1977 – Deep Diving Apparatus – Alistair Carnegie (American)
Patent name: Wall structures such as for use in deep diving apparatus
Publication number US4164042 A
Publication type Grant
Application number US 05/851,416
Publication date Aug 14, 1979
Filing date Nov 14, 1977
Priority date Nov 18, 1976
Also published as CA1060500A1, CA1098651A1, DE2751344A1, DE2751345A1, US4167792
Inventors Alistair L. Carnegie
Original Assignee Normalair-Garrett (Holdings) Limited
A wall structure for use in forming part of an enclosure that is subject to high pressure differential between its external and internal environments comprises tubing that has been flattened over two diametrically opposed areas and helically wound so as to be contiguous along the flattened areas. The interior of the tubing is filled with a substantially incompressible flexible medium. Means are provided for pressurizing the flexible medium, at least during periods of operation when the enclosure is subjected to a substantial pressure difference between its external and internal environments, so as to balance some of the loads acting on the wall structure due to the pressure differential. The wall structure is particularly suitable for use in forming parts of a deep diving suit or other deep diving and submersible enclosures.
This invention relates to a wall structure for use in forming at least a part of an enclosure that is subjected to high external pressure relative to its internal pressure. The invention is particularly, although not exclusively, concerned with a wall structure of particular utility in the construction of deep diving enclosures that provide an environment at normal or near normal atmospheric pressure. Such deep diving enclosures include diving suits, diving chambers and other occupant enclosure devices, as well as crewless enclosure devices falling within the term "submersibles." A wall structure in accordance with the invention is also suited for use in forming at least a part of an enclosure for containing vacuum conditions.
At depths below 1,200 feet a diver needs almost all his energy to breathe, and consequently his work effort diminishes with depth. Furthermore, long-term operations at pressure create several immediate problems, such as rescue in the event of injury, and the long-term effects under such conditions are still not fully known. A diving suit capable of providing internal pressure equivalent to one atmosphere would enable a diver to carry out a high percentage of his normal duties at depths below 1,200 feet, whilst reducing many of the dangers that are at present inherent.
It is essential to produce a one atmosphere diving suit with a good strength to weight ratio. This is particularly true of the limb portions of the suit, since having commenced movement of a limb portion, such as an arm, the momentum of the moving mass of the limb tends to cause it to move beyond its objective, or overshoot, thus making the accomplishment of intricate tasks difficult, time-consuming, and tiring if moved by the physical effort of the diver. In present-day diving suits high strength to weight ratios are obtained by the use of magnesium with, however, the constant risk that in an undersea environment any break in the protective treatment of the metal will lead to corrosion followed by rapid disintegration.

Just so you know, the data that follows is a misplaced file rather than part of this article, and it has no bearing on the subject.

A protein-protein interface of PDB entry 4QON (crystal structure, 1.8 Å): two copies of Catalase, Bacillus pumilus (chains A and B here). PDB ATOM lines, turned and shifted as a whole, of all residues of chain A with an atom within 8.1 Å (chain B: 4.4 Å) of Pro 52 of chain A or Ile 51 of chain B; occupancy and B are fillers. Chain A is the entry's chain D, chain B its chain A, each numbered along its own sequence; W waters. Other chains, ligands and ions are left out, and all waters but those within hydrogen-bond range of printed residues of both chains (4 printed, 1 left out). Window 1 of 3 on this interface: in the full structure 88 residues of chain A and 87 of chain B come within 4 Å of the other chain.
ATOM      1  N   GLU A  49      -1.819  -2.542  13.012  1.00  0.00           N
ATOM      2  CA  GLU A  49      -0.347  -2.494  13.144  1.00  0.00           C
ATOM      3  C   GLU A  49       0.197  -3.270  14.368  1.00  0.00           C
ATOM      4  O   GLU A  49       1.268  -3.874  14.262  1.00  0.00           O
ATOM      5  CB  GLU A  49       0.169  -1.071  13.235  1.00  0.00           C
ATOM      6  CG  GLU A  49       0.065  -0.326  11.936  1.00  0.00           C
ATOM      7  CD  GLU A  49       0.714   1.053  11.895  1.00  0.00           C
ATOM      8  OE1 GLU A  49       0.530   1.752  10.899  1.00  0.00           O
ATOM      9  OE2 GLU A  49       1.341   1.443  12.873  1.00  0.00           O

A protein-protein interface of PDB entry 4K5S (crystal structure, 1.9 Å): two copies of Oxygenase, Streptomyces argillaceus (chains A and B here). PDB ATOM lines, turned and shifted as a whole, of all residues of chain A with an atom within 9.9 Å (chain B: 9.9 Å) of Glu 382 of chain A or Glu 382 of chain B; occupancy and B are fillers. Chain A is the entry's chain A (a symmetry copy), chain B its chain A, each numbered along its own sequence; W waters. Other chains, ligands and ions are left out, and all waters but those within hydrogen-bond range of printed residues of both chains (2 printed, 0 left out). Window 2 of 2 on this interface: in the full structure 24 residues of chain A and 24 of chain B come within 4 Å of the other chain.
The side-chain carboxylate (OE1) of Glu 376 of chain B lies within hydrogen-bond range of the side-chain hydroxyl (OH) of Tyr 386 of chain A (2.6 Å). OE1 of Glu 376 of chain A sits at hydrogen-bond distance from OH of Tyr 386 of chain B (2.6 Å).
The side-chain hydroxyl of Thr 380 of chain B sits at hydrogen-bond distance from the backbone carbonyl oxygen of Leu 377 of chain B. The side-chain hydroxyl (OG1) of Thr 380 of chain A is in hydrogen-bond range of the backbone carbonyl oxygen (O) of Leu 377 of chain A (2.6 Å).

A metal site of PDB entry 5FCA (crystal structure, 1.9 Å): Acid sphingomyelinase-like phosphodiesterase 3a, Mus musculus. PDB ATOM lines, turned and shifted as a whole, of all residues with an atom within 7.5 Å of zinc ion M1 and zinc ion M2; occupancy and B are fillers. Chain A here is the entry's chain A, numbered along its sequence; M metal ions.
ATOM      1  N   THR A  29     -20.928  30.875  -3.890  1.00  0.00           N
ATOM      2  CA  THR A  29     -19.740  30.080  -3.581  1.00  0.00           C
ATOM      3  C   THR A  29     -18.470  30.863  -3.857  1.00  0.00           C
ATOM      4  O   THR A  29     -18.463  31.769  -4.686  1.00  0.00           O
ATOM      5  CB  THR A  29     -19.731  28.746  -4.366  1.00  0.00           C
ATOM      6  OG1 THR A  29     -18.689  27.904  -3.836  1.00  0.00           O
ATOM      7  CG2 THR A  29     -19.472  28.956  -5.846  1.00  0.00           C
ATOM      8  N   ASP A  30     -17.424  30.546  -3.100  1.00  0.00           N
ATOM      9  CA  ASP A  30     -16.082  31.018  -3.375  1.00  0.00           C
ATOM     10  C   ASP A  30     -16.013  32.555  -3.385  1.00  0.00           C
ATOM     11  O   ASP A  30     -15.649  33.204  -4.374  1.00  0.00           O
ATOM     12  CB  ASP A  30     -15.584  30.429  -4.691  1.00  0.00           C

It is an object of the present invention to provide a wall structure that is suited for use in forming at least a part of an enclosure which is subject to high pressure differential between its external and internal environments, whilst being light in weight and so having a high strength to weight ratio without incorporating the risks associated with the use of magnesium when used in a corrosive environment.
Accordingly, the invention provides a wall structure for forming at least a part of an enclosure, said wall structure comprising tubing that is flattened over two diametrically opposed areas and is helically wound so as to be contiguous along the flattened areas, the wall structure being sealed along the contiguous flattened areas of the tubing, the interior of the tubing being filled with a substantially incompressible flexible medium that is pressurised at least during periods of operation when the enclosure is subjected to a substantial pressure differential between its external and internal environments.
The said flexible medium may be a liquid or a solid, that in use becomes pressurised by the compressive action of pressure that is external to the enclosure.
Where the medium is a liquid it may be further pressurised in use by means of a pressure intensifier that is responsive to the external ambient pressure.
Whilst the tubing may be of any suitable material, stainless steel is preferred. The wall structure may be provided with a protected surface, for instance by being coated with a rubber-filled polyurethane lacquer.
A wall structure constructed in accordance with the invention may form a complete hollow body or it may be used to form one or more hollow portions of a hollow body and may have various configurations ranging from a tube to a sphere, e.g. as represented, respectively, by a limb portion of a diving suit and by a bathysphere.
See other early Underwater Robots here.
Tags: 1977, Alistair Carnegie, Alistair l. Carnegie, American, Armored Diving Suit, Atmospheric Diving Suit, Charles Peter Buckley, Cuirassed Diving Suit, Deep Diving Apparatus, Deep Sea Diving Suit, Diving Armor, Diving Armor Suit, Diving Dress, Diving Suit, Iron Man, Iron Suit, Normalair-Garrett, Patent, Submarine Apparatus, Submarine Armor, Submarine Armor Suit, Submarine Exploring Armor, undersea robots, Underwater robotics, underwater robots